A ‘war’ goes on

In my neighborhood there is a fine young man, new to Orthodox teaching and practices, who attends synagogue services twice each day, walking some distance on Shabbat mornings when, if there is a wind, his tzitzit down to his knees fly to the melody of the birds in the breeze on the trees.

His is both an interesting and confused religious life. Born to an Ashkenazi father and a Sephardi mother, he gained the best cultures of both worlds. His parents maintain a kosher home but until recently they often ate in non-kosher restaurants and cafes.

On Shabbat he would go with his mother and siblings to museums and cinemas, purchasing tickets at the entry. Until he was 15, he was not observant of Shabbat.

His parents deprived him of a Jewish education believing that piano lessons, cello lessons, krav maga , French, judo lessons, and  all sport activities, should take priority in giving him a well-rounded education.

Thus he lived his “well-rounded” years until he found himself in a university and under the influence of a Chabad rabbi. Before the young man began his university studies he could barely read the Hebrew prayers in the siddur. When the Torah was being read, he sat with an open chumash without reading the weekly portion.

All that changed in an instant. It was as if “jook nichnass lo ba rosh”… a bug entered his head. He decided to learn all that he could about Judaism…but only Orthodox Judaism. The other trends in the Jewish religion are “fake news” to him. And now he prays very well and often leads a morning service in his synagogue in the university chapel..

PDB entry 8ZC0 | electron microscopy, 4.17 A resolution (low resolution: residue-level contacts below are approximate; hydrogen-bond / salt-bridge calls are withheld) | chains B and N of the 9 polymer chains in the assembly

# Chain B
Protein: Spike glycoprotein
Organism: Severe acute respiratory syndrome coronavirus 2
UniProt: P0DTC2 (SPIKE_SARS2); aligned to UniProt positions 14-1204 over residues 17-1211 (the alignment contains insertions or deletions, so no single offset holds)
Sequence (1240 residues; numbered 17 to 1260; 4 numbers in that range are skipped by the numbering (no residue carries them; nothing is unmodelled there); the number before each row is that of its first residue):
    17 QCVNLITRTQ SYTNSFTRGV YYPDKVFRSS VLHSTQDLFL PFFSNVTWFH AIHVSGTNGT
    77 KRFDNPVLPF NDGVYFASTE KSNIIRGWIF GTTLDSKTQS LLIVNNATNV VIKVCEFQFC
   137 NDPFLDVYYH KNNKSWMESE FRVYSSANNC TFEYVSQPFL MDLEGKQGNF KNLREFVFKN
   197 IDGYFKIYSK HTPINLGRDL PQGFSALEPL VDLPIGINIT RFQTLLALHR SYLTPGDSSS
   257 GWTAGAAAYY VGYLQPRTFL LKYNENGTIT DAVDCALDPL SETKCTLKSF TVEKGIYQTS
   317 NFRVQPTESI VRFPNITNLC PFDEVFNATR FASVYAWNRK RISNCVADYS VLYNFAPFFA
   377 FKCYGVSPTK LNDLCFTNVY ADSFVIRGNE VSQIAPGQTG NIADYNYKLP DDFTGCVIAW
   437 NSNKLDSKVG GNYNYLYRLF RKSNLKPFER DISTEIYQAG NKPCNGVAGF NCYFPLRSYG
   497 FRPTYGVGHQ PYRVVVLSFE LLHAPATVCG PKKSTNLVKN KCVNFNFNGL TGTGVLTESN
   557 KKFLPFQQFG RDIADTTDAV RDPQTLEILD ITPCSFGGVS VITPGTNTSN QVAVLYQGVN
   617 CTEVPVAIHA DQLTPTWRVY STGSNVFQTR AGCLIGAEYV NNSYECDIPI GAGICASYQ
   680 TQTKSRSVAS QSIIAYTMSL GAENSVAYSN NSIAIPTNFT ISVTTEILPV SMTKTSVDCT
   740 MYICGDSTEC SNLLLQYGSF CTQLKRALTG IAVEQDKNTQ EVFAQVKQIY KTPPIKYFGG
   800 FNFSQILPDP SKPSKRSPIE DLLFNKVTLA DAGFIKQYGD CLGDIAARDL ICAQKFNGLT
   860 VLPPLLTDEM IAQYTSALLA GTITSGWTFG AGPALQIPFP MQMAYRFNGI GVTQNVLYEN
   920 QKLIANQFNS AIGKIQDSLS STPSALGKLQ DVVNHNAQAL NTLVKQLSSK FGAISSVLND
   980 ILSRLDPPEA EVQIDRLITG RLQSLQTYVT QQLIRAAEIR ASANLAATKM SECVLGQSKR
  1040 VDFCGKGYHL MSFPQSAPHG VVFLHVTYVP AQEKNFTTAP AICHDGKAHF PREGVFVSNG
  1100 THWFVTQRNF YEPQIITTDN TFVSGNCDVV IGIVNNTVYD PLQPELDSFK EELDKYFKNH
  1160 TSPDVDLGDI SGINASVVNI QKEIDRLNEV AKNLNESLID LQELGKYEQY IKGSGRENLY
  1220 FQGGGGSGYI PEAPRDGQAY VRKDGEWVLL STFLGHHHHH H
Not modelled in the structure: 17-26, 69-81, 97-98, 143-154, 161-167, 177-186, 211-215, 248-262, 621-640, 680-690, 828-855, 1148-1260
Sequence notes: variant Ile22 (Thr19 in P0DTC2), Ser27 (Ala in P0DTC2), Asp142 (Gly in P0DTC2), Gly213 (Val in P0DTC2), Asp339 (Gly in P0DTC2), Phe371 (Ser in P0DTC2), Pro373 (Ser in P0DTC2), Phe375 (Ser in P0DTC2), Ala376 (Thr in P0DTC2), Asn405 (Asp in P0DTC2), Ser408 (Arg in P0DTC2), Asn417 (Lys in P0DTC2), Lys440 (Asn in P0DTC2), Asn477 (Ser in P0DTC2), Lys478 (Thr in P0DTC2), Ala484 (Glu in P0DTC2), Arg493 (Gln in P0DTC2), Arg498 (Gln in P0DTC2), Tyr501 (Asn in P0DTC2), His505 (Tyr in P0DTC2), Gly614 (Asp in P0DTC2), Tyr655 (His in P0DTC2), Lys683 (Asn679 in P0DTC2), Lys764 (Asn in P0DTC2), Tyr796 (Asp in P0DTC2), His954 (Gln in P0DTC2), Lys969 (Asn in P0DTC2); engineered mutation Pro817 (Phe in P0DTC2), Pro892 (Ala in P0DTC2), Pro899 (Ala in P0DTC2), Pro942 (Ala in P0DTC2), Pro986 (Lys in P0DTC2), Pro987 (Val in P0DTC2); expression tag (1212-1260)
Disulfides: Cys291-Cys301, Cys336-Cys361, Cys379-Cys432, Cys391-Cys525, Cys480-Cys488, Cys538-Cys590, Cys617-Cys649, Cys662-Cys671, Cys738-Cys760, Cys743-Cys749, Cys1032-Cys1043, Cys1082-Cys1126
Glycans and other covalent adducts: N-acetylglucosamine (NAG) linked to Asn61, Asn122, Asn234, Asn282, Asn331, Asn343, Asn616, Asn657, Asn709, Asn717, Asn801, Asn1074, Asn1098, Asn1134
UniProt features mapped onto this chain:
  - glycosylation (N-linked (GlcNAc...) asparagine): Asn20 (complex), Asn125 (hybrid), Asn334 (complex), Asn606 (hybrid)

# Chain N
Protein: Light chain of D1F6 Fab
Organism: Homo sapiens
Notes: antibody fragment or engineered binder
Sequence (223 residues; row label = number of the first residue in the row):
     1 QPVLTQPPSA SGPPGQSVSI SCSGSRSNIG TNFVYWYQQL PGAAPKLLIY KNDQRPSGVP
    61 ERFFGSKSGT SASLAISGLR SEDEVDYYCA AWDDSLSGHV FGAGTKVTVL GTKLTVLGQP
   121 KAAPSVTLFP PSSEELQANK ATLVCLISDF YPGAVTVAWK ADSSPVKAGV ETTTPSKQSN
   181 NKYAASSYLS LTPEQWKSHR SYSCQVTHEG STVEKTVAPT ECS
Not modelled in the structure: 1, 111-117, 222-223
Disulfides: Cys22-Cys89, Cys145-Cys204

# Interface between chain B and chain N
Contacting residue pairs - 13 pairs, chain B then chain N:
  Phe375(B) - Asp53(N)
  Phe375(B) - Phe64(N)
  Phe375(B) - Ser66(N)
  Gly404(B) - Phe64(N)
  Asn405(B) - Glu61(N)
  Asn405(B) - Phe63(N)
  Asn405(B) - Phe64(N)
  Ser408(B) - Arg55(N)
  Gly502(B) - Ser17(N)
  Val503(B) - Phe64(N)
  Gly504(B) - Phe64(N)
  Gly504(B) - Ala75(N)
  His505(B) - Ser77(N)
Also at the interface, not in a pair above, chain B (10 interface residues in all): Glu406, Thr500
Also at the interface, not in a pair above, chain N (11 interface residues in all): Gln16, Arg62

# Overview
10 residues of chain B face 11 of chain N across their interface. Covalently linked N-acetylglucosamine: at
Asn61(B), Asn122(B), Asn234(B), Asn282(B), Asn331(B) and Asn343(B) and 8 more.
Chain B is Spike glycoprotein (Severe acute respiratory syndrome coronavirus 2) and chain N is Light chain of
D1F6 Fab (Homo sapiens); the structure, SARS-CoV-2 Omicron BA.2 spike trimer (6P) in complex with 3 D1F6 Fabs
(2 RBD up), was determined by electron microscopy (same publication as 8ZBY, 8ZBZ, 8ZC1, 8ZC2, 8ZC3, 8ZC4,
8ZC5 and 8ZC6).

At almost 20 years of age he speaks about a future marriage, but only with an Orthodox virgin who will agree to cover her head. As I listen to the “dreams” he shares with me on the occasions when we meet and greet, I gently attempt to burst the bubble. I tell him that because he has no “yichuss”… no traditionally Jewish family heritage, no validation of parental Jewish Orthodox observances. I hardly think that a traditional Orthodox family would happily give their daughter’s hand to him in marriage.

But at almost 20, he is entitled to his dreams. He now refers to himself, correctly so, as a baal teshuva…one who has returned to Jewish religious life observances and practices.

In his conversations he talks of the origins of the Jewish people and their Bible. I am both interested and amused. For 60 years I had been a professor of  Hebrew biblical literature and I knew quite well the origins, borrowed from Egyptian and Babylonian sources and confirmed by 19th century biblical archaeology..

The young man had never heard of Enuma Elish or the Gilgamesh epic, stories of creations and deluge which were written in cuneiform on clay tablets many hundreds of years before our patriarch, Abraham, facing the fiery flames of Nimrod’s furnace, had “discovered”  a monotheism which had, in fact, been “discovered” centuries earlier when Ahkenaten, Pharaoh Amenhotep IV of Egypt , made the sun-god the one and only “true” deity of Egypt.  “Thou shalt have  no other gods besides Aten”.

The young man takes on face fact only the evidence written in the Torah, the Pentateuch, the first (and only) five books of Moses.  He cannot conceive that the earlier law code of the Babylonian Hammurabi were an influence upon Moses.